There's disagreement over whether a controversial European Union agricultural proposal, known as the Farm to Fork initiative and part of a larger Green Deal, would be a good thing. But speakers in a recent webinar on the subject generally agreed that more time and information is needed to fully evaluate its impact.

"The Green Deal itself covers many sectors (of the European economy) directly, and literally every sector indirectly. This requires a huge policy review and overhaul across many areas of European legislation," a lengthy, complicated process, said Alan Hardacre, director of public affairs for CropLife Europe, which represents Europe's crop industry.

Further, the EU Farm to Fork Strategy, a key part of the Green Deal, is just beginning to be implemented, and figuring out its potential impact, particularly on U.S. agriculture, isn't easy, he said.

"It's quite difficult to tell what the full impact of the whole package will be until all of the items are in fact concluded," he said.

Hardacre was among the panelists during a April 27 webinar on "Understanding the EU Farm to Fork Strategy and Its Implications for U.S. Agriculture." The event, sponsored by the Farm Foundation, which says "it accelerates practical solutions for agriculture," was open to the news media.

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Other speakers were Tassos Haniotis, director of Strategy, Simplification and Policy Analysis, Directorate General for Agriculture and Rural Development of the European Commission; Marta Messa, director of Slow Food Europe; and Jayson Beckman and Maros Ivanic, economists with the U.S. Department of Agriculture's Economic Research Service, or ERS.

Here's the background of the European proposal:

The initiative, sometimes known as "Farm to Fork and Biodiversity Strategies," is proposed by the European Commission, the executive body of the European Union — the political and economic union of 27 primarily European countries with a combined population of about 450 million.

The proposal is part of an EU "Green Deal" that aims to promote sustainability in ag. It calls for a 20% reduction in the use of fertilizer and 50% reductions in the use of pesticides and antimicrobials. It also calls for 10% of existing farmland to be removed from ag use, all by 2030. The proposed reductions would be from 2020 levels.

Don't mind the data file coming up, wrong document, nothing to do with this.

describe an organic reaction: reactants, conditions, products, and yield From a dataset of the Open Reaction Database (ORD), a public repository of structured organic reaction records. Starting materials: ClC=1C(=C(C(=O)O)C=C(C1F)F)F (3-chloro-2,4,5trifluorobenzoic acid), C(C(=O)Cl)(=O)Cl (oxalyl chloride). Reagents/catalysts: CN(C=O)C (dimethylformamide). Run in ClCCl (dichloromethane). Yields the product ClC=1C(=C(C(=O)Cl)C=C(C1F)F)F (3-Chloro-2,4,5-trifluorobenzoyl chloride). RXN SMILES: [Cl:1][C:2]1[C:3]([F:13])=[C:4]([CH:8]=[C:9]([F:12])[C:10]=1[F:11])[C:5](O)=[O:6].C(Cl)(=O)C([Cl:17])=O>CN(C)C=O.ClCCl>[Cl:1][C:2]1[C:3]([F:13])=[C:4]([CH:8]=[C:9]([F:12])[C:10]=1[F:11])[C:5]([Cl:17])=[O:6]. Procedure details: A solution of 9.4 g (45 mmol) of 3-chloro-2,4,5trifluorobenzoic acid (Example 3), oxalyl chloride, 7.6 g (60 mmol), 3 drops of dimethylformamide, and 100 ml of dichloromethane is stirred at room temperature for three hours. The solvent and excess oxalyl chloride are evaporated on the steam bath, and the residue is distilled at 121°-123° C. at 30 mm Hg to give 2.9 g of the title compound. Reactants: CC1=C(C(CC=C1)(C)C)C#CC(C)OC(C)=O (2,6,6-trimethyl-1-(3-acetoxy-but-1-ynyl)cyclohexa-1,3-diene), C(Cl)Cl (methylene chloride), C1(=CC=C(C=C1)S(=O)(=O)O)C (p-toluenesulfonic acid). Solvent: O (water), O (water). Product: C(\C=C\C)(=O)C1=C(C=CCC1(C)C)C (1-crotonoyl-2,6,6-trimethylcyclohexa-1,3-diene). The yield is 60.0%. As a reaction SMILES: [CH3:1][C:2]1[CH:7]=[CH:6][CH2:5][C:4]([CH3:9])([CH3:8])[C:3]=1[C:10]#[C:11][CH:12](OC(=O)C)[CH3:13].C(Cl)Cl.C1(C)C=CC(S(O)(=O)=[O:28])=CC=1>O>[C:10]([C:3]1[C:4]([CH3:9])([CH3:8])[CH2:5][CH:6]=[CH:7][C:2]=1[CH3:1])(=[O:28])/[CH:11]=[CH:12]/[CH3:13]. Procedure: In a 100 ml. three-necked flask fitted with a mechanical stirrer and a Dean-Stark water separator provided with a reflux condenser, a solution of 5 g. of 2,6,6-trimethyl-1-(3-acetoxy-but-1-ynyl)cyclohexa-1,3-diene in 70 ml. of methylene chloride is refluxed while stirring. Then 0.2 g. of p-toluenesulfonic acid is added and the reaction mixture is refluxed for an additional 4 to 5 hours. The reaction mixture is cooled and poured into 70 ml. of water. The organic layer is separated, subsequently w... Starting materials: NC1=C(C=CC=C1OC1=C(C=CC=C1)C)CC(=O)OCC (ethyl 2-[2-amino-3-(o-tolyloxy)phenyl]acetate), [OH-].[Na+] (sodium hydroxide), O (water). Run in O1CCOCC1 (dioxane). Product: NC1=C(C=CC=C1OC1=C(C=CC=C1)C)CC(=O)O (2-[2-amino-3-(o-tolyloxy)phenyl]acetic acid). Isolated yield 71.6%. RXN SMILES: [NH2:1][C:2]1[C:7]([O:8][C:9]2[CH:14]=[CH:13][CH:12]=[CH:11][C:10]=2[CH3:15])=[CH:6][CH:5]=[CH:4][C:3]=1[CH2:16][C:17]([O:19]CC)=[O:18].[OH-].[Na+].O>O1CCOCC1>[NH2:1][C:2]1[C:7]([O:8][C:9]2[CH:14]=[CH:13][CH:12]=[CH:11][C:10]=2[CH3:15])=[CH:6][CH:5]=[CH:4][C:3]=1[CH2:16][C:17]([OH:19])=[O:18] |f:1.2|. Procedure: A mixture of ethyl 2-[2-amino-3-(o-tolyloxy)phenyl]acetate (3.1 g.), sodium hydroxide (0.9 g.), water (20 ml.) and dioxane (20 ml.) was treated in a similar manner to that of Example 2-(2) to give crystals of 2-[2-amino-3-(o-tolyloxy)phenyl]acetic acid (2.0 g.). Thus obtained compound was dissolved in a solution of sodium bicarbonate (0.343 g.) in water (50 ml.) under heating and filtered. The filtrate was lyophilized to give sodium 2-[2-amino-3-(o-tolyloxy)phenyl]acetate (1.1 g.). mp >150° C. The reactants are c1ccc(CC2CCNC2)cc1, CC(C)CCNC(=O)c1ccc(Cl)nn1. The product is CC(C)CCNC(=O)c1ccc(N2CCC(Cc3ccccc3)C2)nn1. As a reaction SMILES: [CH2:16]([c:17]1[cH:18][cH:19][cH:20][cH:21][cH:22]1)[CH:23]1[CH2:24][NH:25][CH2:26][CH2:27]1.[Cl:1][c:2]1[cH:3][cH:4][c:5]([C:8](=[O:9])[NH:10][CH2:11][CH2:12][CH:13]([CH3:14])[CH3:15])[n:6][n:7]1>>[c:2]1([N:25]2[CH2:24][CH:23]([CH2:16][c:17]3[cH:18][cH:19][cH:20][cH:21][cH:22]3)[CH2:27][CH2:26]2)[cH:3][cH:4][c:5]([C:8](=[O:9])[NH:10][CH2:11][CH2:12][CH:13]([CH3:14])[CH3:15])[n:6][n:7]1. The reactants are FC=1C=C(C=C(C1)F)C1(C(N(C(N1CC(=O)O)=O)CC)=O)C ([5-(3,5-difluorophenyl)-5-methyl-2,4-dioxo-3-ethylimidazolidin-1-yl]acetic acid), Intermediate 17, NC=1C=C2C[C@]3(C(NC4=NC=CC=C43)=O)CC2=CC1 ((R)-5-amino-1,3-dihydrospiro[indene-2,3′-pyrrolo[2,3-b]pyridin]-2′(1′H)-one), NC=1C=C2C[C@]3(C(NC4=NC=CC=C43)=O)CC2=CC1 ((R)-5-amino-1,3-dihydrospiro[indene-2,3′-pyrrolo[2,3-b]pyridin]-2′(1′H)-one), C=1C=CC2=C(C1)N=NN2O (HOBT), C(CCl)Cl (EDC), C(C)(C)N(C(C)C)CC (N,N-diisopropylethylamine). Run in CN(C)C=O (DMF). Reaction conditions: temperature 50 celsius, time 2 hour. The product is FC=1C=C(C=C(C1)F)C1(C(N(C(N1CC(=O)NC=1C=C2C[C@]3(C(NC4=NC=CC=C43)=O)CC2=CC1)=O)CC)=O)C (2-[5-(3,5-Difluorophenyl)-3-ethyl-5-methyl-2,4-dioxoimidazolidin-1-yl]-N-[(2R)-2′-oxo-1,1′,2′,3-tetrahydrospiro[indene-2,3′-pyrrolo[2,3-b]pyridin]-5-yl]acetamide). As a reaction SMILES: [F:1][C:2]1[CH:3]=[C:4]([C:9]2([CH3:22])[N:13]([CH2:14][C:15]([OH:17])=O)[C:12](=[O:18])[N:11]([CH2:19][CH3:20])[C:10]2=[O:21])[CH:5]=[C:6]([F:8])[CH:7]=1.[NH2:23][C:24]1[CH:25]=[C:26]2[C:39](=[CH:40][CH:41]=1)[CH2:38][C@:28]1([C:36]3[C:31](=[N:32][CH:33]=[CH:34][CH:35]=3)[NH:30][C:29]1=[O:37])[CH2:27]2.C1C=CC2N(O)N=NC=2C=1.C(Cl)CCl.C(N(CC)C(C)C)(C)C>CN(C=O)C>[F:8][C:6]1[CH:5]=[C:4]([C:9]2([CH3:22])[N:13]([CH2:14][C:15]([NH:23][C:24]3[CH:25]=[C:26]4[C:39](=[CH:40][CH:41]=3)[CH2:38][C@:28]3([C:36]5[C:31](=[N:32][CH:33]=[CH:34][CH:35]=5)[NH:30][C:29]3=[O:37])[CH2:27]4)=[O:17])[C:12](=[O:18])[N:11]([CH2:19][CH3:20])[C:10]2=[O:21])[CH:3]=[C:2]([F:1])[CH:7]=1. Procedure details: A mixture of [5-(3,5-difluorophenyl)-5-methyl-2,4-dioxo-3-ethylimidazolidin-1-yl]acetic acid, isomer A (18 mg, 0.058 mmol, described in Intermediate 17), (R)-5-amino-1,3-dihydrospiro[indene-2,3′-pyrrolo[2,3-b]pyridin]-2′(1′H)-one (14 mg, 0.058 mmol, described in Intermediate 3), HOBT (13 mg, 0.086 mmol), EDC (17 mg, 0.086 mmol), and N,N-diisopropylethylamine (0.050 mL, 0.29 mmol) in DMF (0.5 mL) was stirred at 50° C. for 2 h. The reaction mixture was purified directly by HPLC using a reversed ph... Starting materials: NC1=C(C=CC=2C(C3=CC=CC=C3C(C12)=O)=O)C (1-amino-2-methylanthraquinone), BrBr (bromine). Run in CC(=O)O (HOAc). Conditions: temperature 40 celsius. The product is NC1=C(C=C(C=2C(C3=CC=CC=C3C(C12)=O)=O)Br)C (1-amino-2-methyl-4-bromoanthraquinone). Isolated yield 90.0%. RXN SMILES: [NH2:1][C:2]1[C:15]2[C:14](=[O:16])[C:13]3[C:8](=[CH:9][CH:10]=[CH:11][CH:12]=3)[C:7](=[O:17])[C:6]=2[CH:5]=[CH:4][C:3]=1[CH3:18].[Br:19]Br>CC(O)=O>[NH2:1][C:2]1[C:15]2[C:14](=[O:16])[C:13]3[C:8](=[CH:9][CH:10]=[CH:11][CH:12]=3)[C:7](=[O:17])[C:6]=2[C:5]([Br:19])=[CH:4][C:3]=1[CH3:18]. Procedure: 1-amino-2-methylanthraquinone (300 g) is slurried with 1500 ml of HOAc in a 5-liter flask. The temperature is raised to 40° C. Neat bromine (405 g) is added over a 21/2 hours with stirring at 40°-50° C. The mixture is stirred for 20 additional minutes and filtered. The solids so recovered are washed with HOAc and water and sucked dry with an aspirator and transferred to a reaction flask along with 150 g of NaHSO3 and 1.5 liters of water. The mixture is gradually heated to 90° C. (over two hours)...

A recent ERS report concluded that the initiative threatens to drive up global food prices, cut into trade worldwide and worsen food insecurity around the world. Beckman and Ivanic were among the authors of that report.

Since the report was published, the report's authors have received feedback from Europeans who question some of its assumptions and conclusions.

During the webinar, Haniotis said he disagreed with parts of the report. For example, the EU proposal would boost innovation, not stifle it, which would offset some of the negative impacts projected by ERS, he said.

Beckman acknowledged that the ERS report didn't take some important factors, including labeling, pesticide risk, animal welfare, organic production and environmental considerations, into account.

He and Ivanic said the ERS has adjusted some of its assumptions, and the results weren't quite as negative as before.

Messa, with Slow Food Europe, called the EU initiative "an important stepping-stone. We need to move swiftly."

Her organization, founded in 1989, describes itself as "a global, grassroots organization" that "envisions a world in which all people can access and enjoy food that is good for them, good for those who grow it and good for the planet.

Messa said while Slow Food Europe isn't opposed to science or innovation, it believes there's too much attention on productivity. For example, curtailing food waste would eliminate at least some of the need to raise productivity to feed the world's growing population, she said.